We Teach Our Nonsense Well

Now we should pity our poor children

Once upon a time, I knew nonsense when I saw it. I had no doubts, ifs, nor buts.

Back then nonsense and sense were clearly divided in my mind, even as I understood that what made sense to me might be nonsense to you. And, of course, vice versa. But today we present all kinds of uncommon nonsense as common sense.

We should pity our poor children, for we have failed the basic test of adulthood. Instead of helping the next generation make sense of our world, we’re spin-doctoring what was once worldly into nonsense.

Don’t Waste a Nonsense Moment

A teaching moment or a “wasted” moment? (John Leech Sketch Archives 1841-1864)

Have you heard the one about the 6-year-old Cub Scout who was so proud of his scout eating utensil that he took it to use at school? He got 45 days in a disciplinary school, all because the practical tool included a little knife.

And then there’s the third grader who was expelled for a year because she brought her birthday cake to school. The problem? Her sensible grandmother had packed a knife to make it easier for the teacher. What did the teacher do? She first cut the cake and then called the principal.

Both were wasted nonsense moments.

You see, nonsense moments are opportunities for teaching and learning. Sadly for the little kids, the people in charge don’t understand that. That’s why they turned the teaching moments into punishment moments.

Nonsense is born when places of learning frown upon common sense. And we perpetuate nonsense when we don’t promote the opposite at work.

Teach Your Kids Shades of Gray

Your shades of gray don’t always make you the teacher. (John Leech Sketch Archives 1841-1864)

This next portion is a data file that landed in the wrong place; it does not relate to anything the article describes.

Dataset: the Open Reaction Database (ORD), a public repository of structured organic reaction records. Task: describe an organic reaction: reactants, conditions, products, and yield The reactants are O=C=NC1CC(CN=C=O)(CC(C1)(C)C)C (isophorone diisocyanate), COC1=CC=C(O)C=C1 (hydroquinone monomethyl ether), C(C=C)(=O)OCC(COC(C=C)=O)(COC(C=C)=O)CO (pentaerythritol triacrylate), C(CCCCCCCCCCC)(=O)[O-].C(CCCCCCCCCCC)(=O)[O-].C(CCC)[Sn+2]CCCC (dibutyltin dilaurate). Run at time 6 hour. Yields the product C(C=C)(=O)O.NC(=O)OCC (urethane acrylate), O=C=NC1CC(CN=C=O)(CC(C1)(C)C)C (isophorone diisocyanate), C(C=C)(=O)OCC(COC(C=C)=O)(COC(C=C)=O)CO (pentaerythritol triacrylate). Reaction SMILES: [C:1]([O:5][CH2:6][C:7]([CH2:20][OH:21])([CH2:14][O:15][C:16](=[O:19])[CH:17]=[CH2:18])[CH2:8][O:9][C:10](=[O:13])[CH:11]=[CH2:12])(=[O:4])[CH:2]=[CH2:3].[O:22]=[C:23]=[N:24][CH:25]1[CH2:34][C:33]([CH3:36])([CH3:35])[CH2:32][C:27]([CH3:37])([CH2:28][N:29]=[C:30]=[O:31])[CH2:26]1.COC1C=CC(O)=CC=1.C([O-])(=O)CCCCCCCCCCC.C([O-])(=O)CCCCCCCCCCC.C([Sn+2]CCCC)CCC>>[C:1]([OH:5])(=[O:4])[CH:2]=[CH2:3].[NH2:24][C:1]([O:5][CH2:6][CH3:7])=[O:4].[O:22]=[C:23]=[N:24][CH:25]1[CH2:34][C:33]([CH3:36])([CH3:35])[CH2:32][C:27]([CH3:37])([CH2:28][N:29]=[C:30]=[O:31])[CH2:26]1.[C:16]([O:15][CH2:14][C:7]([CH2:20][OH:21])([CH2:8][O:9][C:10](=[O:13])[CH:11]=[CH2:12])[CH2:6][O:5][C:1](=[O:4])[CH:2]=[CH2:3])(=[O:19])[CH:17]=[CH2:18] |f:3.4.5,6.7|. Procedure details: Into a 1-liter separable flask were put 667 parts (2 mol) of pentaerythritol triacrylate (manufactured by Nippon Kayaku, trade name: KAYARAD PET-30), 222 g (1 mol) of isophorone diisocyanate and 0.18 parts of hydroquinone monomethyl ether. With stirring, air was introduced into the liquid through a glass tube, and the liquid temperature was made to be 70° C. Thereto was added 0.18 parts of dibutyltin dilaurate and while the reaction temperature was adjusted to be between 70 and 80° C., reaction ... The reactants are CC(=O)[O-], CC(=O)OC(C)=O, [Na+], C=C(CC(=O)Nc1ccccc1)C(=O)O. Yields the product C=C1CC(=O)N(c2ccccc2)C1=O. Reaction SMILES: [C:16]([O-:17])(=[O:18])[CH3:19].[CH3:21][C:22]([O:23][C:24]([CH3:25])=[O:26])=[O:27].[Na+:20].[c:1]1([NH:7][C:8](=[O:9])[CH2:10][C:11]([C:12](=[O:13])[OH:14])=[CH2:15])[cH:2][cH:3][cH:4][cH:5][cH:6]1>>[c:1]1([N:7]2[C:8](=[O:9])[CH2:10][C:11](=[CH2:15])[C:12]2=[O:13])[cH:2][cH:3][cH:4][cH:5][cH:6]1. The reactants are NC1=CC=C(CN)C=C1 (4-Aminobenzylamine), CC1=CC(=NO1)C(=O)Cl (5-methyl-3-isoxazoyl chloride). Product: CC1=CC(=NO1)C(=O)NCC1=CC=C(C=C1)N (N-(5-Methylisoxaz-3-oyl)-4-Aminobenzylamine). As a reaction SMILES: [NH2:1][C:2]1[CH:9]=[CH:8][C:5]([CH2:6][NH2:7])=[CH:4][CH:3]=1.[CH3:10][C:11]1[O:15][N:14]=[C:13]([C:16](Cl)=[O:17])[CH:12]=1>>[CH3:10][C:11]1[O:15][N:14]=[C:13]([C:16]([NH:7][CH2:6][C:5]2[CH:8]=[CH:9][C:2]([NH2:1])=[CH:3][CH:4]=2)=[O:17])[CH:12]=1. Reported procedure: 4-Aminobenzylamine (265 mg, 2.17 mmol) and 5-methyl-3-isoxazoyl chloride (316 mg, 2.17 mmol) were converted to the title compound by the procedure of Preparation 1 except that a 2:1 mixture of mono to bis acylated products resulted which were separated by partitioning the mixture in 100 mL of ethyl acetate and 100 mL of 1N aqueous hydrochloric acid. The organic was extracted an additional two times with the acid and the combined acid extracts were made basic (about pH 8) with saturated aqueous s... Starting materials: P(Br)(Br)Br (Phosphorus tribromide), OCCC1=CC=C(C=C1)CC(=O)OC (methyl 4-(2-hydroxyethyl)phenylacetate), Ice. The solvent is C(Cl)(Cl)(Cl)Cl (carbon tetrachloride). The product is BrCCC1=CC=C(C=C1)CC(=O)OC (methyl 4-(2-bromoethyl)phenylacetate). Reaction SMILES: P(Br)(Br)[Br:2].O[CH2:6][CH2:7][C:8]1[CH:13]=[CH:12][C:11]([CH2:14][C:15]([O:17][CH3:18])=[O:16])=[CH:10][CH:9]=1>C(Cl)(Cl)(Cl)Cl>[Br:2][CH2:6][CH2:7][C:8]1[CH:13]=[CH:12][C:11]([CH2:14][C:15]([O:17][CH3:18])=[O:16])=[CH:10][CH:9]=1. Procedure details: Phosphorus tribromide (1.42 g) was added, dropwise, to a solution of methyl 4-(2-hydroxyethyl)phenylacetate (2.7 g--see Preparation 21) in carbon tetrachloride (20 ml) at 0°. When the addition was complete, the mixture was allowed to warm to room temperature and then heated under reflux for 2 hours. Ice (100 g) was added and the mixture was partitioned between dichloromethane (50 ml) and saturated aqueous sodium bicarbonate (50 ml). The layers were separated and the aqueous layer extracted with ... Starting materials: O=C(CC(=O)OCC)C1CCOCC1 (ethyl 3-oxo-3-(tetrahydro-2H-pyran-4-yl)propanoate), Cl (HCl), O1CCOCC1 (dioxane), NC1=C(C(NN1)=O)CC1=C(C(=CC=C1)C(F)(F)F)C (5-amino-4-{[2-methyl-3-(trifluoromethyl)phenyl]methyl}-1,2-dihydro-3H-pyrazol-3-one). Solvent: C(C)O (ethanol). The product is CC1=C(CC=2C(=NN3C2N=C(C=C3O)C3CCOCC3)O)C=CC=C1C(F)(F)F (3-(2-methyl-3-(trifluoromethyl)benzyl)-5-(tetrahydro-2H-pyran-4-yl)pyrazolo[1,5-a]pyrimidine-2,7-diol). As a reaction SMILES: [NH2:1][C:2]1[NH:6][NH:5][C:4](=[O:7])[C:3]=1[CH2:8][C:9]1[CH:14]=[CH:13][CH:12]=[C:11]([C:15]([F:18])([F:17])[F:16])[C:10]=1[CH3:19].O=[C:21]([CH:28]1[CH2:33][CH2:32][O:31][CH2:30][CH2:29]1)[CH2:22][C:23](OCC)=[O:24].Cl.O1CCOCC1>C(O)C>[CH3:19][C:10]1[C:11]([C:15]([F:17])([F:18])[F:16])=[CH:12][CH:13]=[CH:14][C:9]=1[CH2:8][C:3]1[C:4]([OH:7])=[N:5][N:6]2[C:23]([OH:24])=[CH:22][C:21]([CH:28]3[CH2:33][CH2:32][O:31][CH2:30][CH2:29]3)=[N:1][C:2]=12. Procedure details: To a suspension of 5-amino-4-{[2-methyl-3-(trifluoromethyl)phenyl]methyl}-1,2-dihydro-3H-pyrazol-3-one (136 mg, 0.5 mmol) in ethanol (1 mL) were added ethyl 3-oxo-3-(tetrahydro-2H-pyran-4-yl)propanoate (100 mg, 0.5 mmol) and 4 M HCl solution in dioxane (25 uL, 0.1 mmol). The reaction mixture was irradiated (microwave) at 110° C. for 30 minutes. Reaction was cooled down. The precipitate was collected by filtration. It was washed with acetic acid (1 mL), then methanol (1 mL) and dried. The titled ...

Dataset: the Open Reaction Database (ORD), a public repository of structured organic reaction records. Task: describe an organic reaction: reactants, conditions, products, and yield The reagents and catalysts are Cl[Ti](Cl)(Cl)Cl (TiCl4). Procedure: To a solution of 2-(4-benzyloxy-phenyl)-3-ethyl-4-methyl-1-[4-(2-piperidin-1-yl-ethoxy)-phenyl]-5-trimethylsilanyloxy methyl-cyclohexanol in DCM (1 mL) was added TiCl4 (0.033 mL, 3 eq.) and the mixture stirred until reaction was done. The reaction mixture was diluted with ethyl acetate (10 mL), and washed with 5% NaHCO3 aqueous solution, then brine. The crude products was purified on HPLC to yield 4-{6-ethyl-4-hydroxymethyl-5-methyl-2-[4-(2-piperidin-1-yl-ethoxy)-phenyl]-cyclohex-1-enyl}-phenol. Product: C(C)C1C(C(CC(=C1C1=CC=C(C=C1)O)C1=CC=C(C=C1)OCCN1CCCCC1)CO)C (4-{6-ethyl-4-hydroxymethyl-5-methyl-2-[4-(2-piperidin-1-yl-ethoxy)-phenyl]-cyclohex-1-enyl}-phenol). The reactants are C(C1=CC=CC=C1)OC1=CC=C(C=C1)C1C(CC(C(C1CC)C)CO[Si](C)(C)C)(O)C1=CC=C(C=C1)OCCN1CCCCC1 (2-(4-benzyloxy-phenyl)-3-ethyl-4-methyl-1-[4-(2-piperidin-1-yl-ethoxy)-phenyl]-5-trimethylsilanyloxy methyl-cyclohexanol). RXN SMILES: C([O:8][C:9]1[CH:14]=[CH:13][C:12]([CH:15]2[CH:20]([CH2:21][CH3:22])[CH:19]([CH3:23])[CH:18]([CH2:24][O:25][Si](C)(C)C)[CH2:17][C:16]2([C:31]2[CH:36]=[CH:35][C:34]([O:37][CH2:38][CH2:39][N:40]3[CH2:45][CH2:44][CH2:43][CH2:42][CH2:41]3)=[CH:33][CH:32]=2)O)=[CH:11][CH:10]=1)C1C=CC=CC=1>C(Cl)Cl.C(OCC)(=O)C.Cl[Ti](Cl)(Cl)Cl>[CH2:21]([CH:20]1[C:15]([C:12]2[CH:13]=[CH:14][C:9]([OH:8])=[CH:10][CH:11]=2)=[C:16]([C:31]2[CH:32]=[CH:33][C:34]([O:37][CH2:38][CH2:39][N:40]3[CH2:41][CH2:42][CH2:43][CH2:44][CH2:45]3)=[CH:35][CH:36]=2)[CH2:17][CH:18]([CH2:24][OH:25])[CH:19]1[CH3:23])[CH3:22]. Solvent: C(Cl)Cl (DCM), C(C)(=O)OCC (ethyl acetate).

I wish to remind all parents to “teach your children well.” By well, I mean what matters. Teachers cannot do that; only you can.

Teachers are paid to teach those things with known right answers. Much of what you had to learn at school you knew had one right answer. The aim of the game as taught by your teacher was for you to memorize that one right answer.

Then you left school and discovered, to your surprise, that most of the things that happen and matter in the real world do not have only one right answer. Often one answer does produce really good results, but more often many answers produce totally acceptable outcomes.

And yet, imagine the public outcry if teachers dared to deviate from black and white to ambiguity. That’s why parents matter. To teach kids shades of gray.

Assuming Sense in the Presence of Nonsense Invites a Stab in the Back

Never turn your back on nonsense. (free public domain: clipart-people.com)

Some time ago a disturbing story appeared in the news. It included a photograph of a smiling couple posing in front of two rhinosaurs. I know the correct spelling is rhinoceros, but if you have been up close to one of these beasts, like I have, then you know that these things are left-overs from the dinosaur era with mood swings to match.

That’s the least the so-called ranger, who took the photo, should have told the happy couple, because when the camera went click, rhino went a-charging. The poor girl ended up barely alive after being punctured by the rhino’s horn.

Here’s my free advice. Never assume that the rules of your little world apply in other worlds. Choose your ranger with care. Never stand too close to something big without permission.

And never turn away from danger and other nonsense. That’s an invitation to get stabbed in the back.

Welcome to my side of the nonsense divide.